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 DIY Chatroom Home Improvement Forum Concrete pour rate

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05-01-2013, 12:46 PM   #1
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## Concrete pour rate

A question for those astute to the wilds of concrete. I am working with some formulas for lateral pressure on concrete form. I understand the formulas and terms used in the formulas but, how is the pour rate determined?

The pour rate in feet per hour (rate of rise in the forms) would be variable for a particular volume etc. Apparently this is calculated from the flow rate of the mix out of the truck and the given volume of your job. That's what I'm looking for.

05-01-2013, 03:53 PM   #2
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Quote:
 Originally Posted by kevsprojects A question for those astute to the wilds of concrete. I am working with some formulas for lateral pressure on concrete form. I understand the formulas and terms used in the formulas but, how is the pour rate determined? The pour rate in feet per hour (rate of rise in the forms) would be variable for a particular volume etc. Apparently this is calculated from the flow rate of the mix out of the truck and the given volume of your job. That's what I'm looking for.
Don't know if this is what your looking for.

rate, or how fast a form is filled with concrete can be a very important issue. The specified time that is allowed from batch to placement in the form is on the order of 1.5 hours. Considering delivery time for a transit mixer truck, it is usually advisable to plan to empty the truck in no more than one-half of an hour. The supply company may have a jobsite time limit stipulation that requires standby time be paid for the truck after a short period allowed for discharging the concrete. A wall pour 27 feet long and 1 foot thick uses only 1 cyd of concrete per vertical foot of height. Unless short transit mixer loads are used, the form should be designed to accept at least 10 ft of concrete pour rate per hour. Another solution is to have more than one such pour scheduled simultaneously so that an 8 or 10 cyd transit mixer can deposit a partial load into each form so the average pour rate is held to a reasonable rise. A crane can handle 10 to 50 cyd/hour of concrete by bucket. A concrete pump can vary up to 100 cyd yards per hour with an effective average of about 50 cyd per hour. Most commercial batch plants are capable of producing 80 to 100 cyd of concrete per hour.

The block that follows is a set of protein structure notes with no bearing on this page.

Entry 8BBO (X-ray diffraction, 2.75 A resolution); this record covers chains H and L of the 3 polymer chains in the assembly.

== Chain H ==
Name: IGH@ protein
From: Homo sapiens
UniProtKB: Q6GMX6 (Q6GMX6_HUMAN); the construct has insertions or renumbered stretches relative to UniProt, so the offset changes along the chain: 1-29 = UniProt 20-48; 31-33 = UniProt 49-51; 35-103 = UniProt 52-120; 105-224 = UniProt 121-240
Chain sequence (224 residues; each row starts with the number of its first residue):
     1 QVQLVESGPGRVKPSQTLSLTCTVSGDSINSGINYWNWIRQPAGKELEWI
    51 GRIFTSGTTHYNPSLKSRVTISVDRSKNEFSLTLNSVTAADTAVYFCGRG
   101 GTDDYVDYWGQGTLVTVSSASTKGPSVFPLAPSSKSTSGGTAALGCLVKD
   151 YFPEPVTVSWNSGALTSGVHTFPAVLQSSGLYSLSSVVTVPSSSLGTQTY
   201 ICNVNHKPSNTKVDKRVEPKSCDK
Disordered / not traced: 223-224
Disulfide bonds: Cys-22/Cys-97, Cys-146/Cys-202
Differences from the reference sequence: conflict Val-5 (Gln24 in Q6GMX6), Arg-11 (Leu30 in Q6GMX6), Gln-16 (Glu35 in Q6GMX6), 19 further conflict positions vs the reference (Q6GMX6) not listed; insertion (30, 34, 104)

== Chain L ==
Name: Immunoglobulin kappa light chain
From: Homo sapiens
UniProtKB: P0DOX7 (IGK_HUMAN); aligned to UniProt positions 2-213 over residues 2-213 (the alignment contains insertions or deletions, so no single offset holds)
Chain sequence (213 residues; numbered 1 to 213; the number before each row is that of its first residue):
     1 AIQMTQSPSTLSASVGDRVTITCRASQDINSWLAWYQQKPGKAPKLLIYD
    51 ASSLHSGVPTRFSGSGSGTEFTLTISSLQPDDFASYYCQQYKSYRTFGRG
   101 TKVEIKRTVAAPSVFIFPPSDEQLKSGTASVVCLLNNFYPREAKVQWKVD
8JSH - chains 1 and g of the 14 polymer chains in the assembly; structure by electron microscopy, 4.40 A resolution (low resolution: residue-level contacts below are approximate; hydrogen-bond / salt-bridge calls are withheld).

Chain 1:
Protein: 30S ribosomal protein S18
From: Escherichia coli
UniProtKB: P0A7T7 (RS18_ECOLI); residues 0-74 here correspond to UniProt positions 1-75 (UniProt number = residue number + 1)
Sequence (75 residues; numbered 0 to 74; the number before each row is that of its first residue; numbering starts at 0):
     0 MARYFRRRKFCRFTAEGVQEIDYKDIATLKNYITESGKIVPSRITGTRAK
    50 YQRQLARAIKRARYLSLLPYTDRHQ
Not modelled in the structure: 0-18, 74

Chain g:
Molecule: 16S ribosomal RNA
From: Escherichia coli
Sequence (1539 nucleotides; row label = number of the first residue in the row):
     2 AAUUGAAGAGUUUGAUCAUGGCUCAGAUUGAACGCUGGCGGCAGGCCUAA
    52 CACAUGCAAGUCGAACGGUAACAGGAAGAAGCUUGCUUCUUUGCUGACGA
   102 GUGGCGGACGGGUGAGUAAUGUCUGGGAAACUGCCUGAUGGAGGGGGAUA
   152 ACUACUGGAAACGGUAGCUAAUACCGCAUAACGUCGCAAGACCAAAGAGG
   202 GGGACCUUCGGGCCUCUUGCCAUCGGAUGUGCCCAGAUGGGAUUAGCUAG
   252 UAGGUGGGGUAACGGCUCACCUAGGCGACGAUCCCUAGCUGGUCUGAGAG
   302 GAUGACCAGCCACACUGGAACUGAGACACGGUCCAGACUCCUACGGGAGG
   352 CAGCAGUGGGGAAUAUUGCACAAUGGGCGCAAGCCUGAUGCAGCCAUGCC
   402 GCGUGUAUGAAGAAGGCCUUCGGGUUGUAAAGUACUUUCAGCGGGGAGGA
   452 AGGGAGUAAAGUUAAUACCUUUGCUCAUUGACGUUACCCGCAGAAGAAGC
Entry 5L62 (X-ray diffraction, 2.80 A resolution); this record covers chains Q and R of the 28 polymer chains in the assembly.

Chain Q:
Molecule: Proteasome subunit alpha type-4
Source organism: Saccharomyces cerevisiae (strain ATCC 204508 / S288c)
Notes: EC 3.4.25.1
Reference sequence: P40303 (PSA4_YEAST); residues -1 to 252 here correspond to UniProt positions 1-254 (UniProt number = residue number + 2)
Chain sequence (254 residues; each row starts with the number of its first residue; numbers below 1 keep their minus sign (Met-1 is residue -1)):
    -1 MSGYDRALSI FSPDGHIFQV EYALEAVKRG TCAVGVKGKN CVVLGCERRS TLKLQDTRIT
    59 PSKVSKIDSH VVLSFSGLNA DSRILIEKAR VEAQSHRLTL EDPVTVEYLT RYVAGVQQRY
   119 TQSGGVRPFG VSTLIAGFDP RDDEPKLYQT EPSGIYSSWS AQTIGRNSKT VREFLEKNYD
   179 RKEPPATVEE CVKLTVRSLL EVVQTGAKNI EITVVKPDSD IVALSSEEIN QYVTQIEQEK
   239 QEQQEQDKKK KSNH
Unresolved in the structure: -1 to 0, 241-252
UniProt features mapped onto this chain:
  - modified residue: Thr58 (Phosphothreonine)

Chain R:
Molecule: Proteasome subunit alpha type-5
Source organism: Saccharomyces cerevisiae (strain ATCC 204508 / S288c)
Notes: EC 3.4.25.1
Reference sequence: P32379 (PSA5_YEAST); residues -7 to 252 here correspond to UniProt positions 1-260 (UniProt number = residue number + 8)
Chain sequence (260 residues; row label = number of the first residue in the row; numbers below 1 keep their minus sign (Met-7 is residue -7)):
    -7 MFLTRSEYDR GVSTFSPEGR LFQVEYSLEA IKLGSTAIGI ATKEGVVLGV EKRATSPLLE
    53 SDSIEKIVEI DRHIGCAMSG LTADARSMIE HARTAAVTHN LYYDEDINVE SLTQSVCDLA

A very large pour in plan, say 54 feet long by 12 feet wide, contains 24 cyd per foot. A 4-foot-an-hour pour rate would require 96 cyd per hour delivery and placing. Special arrangements with the batch plant and extra cranes and/or pumps may be required. Massive foundation mats theoretically fill at less that one foot per hour, but the side forms should still be designed for a full liquid head of concrete. The reason for this is that the placement of concrete should proceed from one end in a set of staggered 2-foot lifts. This method allows for simultaneous pour, screed, finish and curing operations. It also reduces the risk of cold joints and reduces the time the concrete lift must be continuously manned. But what happens is in any given stretch the form will be filled to the top in less than an hour.
ACI (American Concrete Institute) publishes some excellent books on formwork. They generally recommend a maximum wall pressure design of 1,500 psf. Columns are designed up 3,000 psf because they will be filled in a matter of a few minutes. It is recommended by the author that most forms be designed for no less than 750 psf or liquid head, whichever is less. The form should be stiff enough to resist the impact of concrete pouring and the unbalanced loadings that can occur during placement operations.

 05-01-2013, 09:40 PM #3 World's Tallest Midget     Join Date: Nov 2008 Location: Everett, WA Posts: 1,460 Rewards Points: 696 That's an interesting read. In the real world, pour rate on commercial/state jobs is determined by an engineer. In residential jobs, it's determined by how quick the mixers can empty out. __________________ I hate signatures.

 05-02-2013, 11:22 AM #4 Member   Join Date: May 2012 Location: Sarasota,Florida Posts: 4,070 Rewards Points: 1,042 Years ago when i first started driving ready mix, a salesman from symonds forms was trying to sell a set of forms to a customer of our's without too much success,finally our customer said to the symonds guy,if you can show me that the forms won't blow out when i pour all of the concrete into the forms at once,i'll buy them. The Symonds salesman had a set of forms sent out,our customer's guy's set them up, using wire form ties and walers,no bracing of any kind,and had 24 yards on 4 trucks sent out one truck for each corner, had us wet up each load with the same amount of water, and all of us discharge our loads as fast as we could,the forms held with no blow out or floating,the contractor wrote the check for the forms on the spot,i seem to remember it was for 10 or 12 thousand dollars at the time,how's that for flow rate.